A lady never starts a fight. But she will finish one.
In the early 1900s, Jiu-Jitsu mania swept England and America alike.
The Japanese wrestling technique was very popular with society ladies, as it was considered a sport which improved a lady's grace and was a practical method of self-defense.
Yukio Tani, the great Japanese fighter, began to teach women the art.
Before long, wrestling mats were brought out at fashionable parties and during balls. Jiu-Jitsu masters were in high demand for both entertainment purposes and more practical lessons, with young girls squeezing in practice between etiquette and dance.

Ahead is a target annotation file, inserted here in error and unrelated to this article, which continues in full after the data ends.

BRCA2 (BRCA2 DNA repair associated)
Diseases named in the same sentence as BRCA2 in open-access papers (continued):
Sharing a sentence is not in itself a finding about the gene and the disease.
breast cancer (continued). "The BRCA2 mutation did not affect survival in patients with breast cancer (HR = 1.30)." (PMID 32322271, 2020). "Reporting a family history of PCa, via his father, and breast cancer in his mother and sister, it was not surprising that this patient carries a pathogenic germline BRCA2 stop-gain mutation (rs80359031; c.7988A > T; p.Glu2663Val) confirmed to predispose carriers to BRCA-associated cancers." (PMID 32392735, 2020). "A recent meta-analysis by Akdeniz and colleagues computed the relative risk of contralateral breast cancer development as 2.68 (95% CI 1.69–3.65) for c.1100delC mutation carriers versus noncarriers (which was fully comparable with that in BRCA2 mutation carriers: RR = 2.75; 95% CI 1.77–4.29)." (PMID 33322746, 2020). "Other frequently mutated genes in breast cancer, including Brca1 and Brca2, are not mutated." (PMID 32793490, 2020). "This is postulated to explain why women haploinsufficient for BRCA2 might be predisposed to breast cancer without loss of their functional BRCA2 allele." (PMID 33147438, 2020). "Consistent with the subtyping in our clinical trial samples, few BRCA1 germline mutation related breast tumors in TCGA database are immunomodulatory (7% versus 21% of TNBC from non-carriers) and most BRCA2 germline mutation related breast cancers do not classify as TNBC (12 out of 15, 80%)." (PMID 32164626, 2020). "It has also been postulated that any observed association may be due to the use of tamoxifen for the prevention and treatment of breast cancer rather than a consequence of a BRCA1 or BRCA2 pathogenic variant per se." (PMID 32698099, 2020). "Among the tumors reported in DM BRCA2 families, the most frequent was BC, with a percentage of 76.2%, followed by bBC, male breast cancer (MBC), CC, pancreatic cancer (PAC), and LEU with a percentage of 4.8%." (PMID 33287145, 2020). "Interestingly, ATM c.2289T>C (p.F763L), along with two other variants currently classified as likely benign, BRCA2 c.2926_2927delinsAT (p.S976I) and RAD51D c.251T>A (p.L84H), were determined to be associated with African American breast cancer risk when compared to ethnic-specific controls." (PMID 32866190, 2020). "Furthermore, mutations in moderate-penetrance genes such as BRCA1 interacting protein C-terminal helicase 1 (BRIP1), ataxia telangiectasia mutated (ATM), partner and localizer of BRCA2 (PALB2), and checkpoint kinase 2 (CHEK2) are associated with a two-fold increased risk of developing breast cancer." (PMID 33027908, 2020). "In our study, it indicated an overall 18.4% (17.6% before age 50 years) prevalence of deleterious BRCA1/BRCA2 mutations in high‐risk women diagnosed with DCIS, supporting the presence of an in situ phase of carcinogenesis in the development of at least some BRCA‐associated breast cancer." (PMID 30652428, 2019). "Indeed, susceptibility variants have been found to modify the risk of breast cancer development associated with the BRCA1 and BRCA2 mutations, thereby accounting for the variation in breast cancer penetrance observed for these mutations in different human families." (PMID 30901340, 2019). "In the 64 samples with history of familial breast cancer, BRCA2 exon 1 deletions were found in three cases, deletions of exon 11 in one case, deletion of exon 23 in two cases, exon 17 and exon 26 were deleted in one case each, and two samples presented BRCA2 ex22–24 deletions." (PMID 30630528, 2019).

Soon, illustrated books began to appear, giving middle and lower class women access to this defense technique.
The appeal of Jiu-Jitsu was in the lack of muscle strength needed to down a larger opponent.
Even petite ladies could easily dispatch an unwanted advance with aplomb.